Amyotrophic lateral sclerosis

Credit: Mark Smith

It begins with small symptoms such as muscle twitches or weakness. Eventually, amyotrophic lateral sclerosis (ALS) robs a person of all muscle control, resulting in paralysis, the inability to speak and, inevitably, death.

The cause of ALS (also known as motor neuron disease or MND) is unknown. Genes linked to the disease have been identified, including one (C9ORF72) that seems to be particularly important (see page S106). Lifestyle and environmental factors also seem to influence ALS (S109). But researchers should be wary about too much of a focus on either genetics or the environment; both can work together to bring on the disease (S112).

Despite high-profile cases such as baseball player Lou Gehrig and physicist Stephen Hawking, ALS was long considered an obscure disease. In 2014, however, the Ice Bucket Challenge fundraiser brought it to public attention — albeit briefly. Research supported by ice-bucket money is starting to pay off, but such fundraising is hard to repeat (S113).

Treatments for ALS are limited, but new drugs are starting to be approved and stem-cell therapy and gene therapy will soon be coming into their own (see S120). And technology is devising new ways for doctors to diagnose cases, monitor progression and get patients into clinical trials (S115). Many such trials are under way, and they are spurring cautious optimism about treatments for this devastating illness (S118).

Many patients try unproven alternative therapies. Far from dismissing them, physicians and researchers can help patients check the safety and possible benefit of such therapies (S122).

We are pleased to acknowledge the financial support of Biogen, BrainStorm Cell Therapeutics, and Cytokinetics in producing this Outlook. Additional funding was provided by a grant from Mitsubishi Tanabe Pharma America, Inc. As always, Nature has sole responsibility for all editorial content.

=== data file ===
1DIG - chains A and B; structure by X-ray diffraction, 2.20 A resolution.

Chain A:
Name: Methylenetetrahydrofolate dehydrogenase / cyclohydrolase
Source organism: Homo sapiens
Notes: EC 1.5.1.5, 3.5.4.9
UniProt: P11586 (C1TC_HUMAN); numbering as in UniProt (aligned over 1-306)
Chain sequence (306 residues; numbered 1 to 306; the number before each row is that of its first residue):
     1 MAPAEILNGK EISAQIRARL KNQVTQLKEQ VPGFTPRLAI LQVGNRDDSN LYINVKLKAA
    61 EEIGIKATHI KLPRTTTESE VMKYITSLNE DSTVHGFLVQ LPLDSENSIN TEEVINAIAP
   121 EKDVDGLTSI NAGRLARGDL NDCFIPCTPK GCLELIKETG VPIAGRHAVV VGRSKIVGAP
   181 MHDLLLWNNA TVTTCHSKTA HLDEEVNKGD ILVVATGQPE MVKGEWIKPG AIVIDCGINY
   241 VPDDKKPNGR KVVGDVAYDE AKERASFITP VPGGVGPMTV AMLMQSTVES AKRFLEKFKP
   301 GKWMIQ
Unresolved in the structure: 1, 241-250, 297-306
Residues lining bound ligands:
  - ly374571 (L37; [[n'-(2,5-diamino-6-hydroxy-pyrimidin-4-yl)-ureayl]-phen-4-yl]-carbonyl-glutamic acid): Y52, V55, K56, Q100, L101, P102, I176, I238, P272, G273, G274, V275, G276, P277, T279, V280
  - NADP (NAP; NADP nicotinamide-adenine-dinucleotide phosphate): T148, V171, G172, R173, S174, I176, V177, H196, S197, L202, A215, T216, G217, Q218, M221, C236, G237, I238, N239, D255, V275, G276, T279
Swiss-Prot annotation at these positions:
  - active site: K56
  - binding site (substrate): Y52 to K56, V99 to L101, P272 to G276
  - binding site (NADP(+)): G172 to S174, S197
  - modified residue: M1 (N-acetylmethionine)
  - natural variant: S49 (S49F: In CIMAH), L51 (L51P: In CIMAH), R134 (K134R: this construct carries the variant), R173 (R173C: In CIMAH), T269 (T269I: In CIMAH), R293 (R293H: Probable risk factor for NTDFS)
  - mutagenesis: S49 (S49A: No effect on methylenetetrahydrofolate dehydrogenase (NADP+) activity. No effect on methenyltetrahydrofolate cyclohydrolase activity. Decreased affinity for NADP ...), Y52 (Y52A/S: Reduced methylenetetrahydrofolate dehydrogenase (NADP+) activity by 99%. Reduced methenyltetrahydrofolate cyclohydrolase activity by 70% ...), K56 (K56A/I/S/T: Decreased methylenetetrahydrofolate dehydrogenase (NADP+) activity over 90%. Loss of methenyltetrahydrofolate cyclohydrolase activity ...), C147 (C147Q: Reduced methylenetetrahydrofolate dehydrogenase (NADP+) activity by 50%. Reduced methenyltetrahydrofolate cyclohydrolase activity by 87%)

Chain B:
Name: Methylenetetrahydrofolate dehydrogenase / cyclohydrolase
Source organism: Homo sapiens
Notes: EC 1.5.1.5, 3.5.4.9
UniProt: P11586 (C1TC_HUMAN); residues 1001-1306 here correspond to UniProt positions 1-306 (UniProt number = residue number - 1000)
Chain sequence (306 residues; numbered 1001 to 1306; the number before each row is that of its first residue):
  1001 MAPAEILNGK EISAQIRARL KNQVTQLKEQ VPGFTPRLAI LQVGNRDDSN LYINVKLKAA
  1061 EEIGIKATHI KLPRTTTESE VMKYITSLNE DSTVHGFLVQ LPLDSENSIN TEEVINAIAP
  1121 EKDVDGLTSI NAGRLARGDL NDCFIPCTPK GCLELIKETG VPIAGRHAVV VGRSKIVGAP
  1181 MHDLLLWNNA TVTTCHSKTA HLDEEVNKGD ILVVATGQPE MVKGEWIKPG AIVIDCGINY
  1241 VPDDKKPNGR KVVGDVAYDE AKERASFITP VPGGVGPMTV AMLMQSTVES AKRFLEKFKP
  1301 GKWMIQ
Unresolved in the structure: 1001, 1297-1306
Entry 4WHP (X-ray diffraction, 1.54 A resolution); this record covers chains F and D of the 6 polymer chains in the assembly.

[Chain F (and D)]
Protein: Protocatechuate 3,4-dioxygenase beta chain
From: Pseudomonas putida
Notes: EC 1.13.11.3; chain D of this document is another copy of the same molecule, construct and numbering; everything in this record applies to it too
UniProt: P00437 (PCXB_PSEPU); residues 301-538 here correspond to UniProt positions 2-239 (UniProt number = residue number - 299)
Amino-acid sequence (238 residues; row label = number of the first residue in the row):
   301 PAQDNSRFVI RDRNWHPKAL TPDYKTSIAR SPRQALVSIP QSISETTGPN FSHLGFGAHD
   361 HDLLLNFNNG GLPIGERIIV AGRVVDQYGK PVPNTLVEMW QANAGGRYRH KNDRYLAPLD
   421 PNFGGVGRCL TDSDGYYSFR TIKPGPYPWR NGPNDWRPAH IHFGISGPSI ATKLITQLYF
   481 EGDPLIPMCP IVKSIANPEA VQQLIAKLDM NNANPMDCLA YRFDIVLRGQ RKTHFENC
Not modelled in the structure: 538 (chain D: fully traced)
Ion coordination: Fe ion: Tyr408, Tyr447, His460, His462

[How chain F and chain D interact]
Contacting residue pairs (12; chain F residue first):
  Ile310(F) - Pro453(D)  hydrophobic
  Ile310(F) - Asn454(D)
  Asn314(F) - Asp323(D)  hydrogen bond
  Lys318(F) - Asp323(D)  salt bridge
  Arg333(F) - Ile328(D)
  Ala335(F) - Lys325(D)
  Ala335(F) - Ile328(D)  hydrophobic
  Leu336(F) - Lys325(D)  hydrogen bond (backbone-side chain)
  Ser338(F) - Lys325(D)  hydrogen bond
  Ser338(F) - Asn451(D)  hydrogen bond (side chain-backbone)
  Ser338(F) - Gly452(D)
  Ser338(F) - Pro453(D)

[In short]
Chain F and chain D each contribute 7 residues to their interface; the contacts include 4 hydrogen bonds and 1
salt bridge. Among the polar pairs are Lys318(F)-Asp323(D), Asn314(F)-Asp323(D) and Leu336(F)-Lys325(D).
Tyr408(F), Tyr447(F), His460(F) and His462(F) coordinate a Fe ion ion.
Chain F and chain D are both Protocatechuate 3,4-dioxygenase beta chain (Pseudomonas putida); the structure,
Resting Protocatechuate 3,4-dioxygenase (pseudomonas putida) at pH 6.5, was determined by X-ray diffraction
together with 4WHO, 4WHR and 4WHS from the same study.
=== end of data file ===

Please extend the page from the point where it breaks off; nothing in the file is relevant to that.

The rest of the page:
This article is part of Nature Outlook: Amyotrophic lateral sclerosis, an editorially independent supplement produced with the financial support of third parties. About this content.

Author information

Affiliations

Authors

Related links

Related links

Related links in Nature Research

ALS subject page

Rights and permissions

Reprints and Permissions

About this article

Verify currency and authenticity via CrossMark

Cite this article

Owens, B. Amyotrophic lateral sclerosis. Nature 550, S105 (2017). https://doi.org/10.1038/550S105a

Download citation

Further reading

Comments

By submitting a comment you agree to abide by our Terms and Community Guidelines. If you find something abusive or that does not comply with our terms or guidelines please flag it as inappropriate.

Search

Quick links

Sign up for the Nature Briefing newsletter for a daily update on COVID-19 science.
Get the most important science stories of the day, free in your inbox. Sign up for Nature Briefing